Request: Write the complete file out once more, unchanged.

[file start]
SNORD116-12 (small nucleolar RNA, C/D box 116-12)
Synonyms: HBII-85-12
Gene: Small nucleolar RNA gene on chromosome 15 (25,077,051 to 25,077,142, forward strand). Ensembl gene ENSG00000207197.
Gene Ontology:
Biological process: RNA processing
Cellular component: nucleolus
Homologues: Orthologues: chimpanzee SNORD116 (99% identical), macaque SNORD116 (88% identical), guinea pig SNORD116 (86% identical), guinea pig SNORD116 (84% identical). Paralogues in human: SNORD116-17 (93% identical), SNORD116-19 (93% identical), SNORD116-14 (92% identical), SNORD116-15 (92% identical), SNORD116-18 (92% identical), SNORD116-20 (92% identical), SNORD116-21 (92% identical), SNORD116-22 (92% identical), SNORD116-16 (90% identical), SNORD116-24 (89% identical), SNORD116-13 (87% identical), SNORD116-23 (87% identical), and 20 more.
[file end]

SNORD116-12 (small nucleolar RNA, C/D box 116-12)
Synonyms: HBII-85-12
Gene: Small nucleolar RNA gene on chromosome 15 (25,077,051 to 25,077,142, forward strand). Ensembl gene ENSG00000207197.
Gene Ontology:
Biological process: RNA processing
Cellular component: nucleolus
Homologues: Orthologues: chimpanzee SNORD116 (99% identical), macaque SNORD116 (88% identical), guinea pig SNORD116 (86% identical), guinea pig SNORD116 (84% identical). Paralogues in human: SNORD116-17 (93% identical), SNORD116-19 (93% identical), SNORD116-14 (92% identical), SNORD116-15 (92% identical), SNORD116-18 (92% identical), SNORD116-20 (92% identical), SNORD116-21 (92% identical), SNORD116-22 (92% identical), SNORD116-16 (90% identical), SNORD116-24 (89% identical), SNORD116-13 (87% identical), SNORD116-23 (87% identical), and 20 more.